March 4, 2022
Egg Medical Inc. secured a $13 million investment from TVM Capital Life Science to solve the Humpty-Dumpty problem that plagues interventional cardiology – the scattering of radiation during X-ray guided procedures. The company’s Eggnest XR product contains the radiation using a carbon fiber platform with integrated radiation shielding that replaces the patient mattress on the X-ray table.
“Occupational exposure of hospital staff to X-rays during medical procedures is an important workplace risk. Almost everyone in the interventional cardiology and radiology profession knows someone with a radiation-related illness. There have been minimal improvements in X-ray shielding over the past 30 years, leaving the medical teams working in these environments exposed to scatter radiation every day,” said Egg Medical CEO Robert Wilson. “The Eggnest platform addresses the problem of hospital personnel radiation exposure for everyone working in these environments by reducing the exposure to scatter radiation by over 90%.”
The issue of radiation exposure is far from trivial. “The estimated risk for a high-volume operator is around 4% for a radiation-related cancer, not just getting cancer, and about a 2% risk of death from the radiation exposure,” Wilson told BioWorld. “There aren’t a lot of occupations where they say, ‘One in 50 of you guys is going to die.’”
Specific types of cancer including hematologic malignancies, lymphomas, leukemias and brain cancer are especially common. “In interventional cardiologists, the vast majority [of brain cancers] are on the left side of the brain, and that’s where the extra exposure is,” Wilson added.
Medical staff who work in these settings also have six times the risk of cataracts and tend to develop them decades earlier than the early 70s seen in the general population. There may also be increased risk of neurodegenerative diseases.
All those complications arise because only 2% of the radiation emitted by the X-ray tube under the patient reaches the camera that makes the images. The rest disperses around the cath lab or operating room. As a result, interventional physicians have twice the radiation exposure of nuclear power plant workers, the International Atomic Energy Agency found.
Despite the risk experienced by physicians and nurses, regulators and professional societies have focused primarily on reducing exposure for patients. “That’s because there isn’t an alternative,” Wilson noted. “Nobody’s going to stop putting stents in or stop treating patients with strokes.” To his point, over the last decade, the number of fluoroscopy-guided procedures has risen sharply, not just for cardiologists, but for orthopedists, gynecologists, urologists, gastrologists and other specialists as well, dramatically increasing the number of professionals regularly exposed to radiation.
How it works
Eggnest replaces the mattress that a patient lays on during an X-ray guided procedure with a carbon fiber platform with internal shielding. The location is key, as 70% of scatter radiation comes from below the table.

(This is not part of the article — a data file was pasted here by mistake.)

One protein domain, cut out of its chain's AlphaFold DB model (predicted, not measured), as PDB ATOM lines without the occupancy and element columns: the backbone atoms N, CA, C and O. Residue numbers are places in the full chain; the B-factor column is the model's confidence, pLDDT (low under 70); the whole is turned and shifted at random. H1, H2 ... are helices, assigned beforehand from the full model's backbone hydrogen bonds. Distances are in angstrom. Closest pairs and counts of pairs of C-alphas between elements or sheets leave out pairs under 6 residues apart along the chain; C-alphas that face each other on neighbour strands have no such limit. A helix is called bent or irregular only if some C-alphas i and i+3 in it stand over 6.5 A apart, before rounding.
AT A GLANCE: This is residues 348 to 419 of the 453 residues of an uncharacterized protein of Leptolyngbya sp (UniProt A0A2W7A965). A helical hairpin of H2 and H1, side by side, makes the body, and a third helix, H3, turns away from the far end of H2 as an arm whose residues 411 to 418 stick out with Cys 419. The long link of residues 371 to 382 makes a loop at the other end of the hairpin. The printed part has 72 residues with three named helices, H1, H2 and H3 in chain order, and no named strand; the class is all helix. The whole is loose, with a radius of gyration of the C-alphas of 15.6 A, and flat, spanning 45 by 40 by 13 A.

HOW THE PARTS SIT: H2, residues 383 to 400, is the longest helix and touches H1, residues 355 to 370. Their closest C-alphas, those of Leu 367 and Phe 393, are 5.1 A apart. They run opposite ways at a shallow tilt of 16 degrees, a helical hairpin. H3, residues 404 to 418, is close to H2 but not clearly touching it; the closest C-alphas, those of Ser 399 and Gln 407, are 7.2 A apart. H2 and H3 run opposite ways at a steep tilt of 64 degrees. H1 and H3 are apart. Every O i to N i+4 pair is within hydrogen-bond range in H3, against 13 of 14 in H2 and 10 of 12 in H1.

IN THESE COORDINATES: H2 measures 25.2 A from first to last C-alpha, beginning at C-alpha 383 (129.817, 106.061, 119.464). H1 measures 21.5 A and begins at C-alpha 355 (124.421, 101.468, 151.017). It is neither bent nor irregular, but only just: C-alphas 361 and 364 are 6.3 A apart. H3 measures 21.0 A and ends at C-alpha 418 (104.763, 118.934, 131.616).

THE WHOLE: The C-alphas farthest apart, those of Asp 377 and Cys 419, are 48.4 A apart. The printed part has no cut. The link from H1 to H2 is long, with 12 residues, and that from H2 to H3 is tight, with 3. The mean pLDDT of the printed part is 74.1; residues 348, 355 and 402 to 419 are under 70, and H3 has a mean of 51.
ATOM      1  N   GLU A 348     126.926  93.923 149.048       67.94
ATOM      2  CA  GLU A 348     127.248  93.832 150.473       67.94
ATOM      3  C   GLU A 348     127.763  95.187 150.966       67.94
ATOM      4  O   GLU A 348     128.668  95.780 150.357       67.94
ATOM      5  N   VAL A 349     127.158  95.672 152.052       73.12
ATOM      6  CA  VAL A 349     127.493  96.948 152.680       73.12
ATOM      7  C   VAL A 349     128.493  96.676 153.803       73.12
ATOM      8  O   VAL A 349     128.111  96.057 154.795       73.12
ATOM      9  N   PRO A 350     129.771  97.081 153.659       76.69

A mattress with memory foam layers slips inside the shell, increasing comfort and supporting chest compressions, if necessary. Because carbon fiber is virtually invisible to X-rays, the beam can go directly through the unit. Around the framework, the unit has a series of flaps and panels that flip up and down to permit loading and unloading of the patient and a railing system that supports radiation protection components. The unit also has an integrated antimicrobial and impermeable surface.
Because the Eggnest lays on the table under the patient, it does not interfere with workflow or encumber to medical team. Its location also makes it comfortable for the patient, with nothing restricting movement or requiring special positioning. It allows full X-ray gantry motion and access to the patient.
Egg Medical’s research demonstrates that the Eggnest reduces scatter X-ray dose exposure by 97% for an echocardiographer, 90% for an angiographer, 92% for a physician performing a left chest procedure and 92% for a nurse standing 1.5 meters from the table compared to standard shielding.
Eggnest XR reduction in scatter radiation exposure.
Timing, timing, timing
While the real estate mantra is location, location, location, the last few years have taught Egg Medical and many other medical technology companies the importance of timing. The Arden Hills, Minn.-based company was ready to launch the Eggnest in late 2019 in the U.S. and planned to roll it out in Europe in March 2020.
The company persisted, relying on $3 million raised between angel investors and the company founders. In 2020-2021, Egg Medical installed 30 Eggnests and last June, it began selling in Europe and Taiwan. The new funds will be used to ramp up distribution with a goal of selling 100 units in 2022 and to develop additional radiation protection products for operating rooms and interventional radiology labs. The company also plans to add integrated electronics to the units.
As part of the financing, Luc Marengère, managing partner and Sascha Berger, general partner, for TVM Capital Life Science, will join Egg Medical’s board.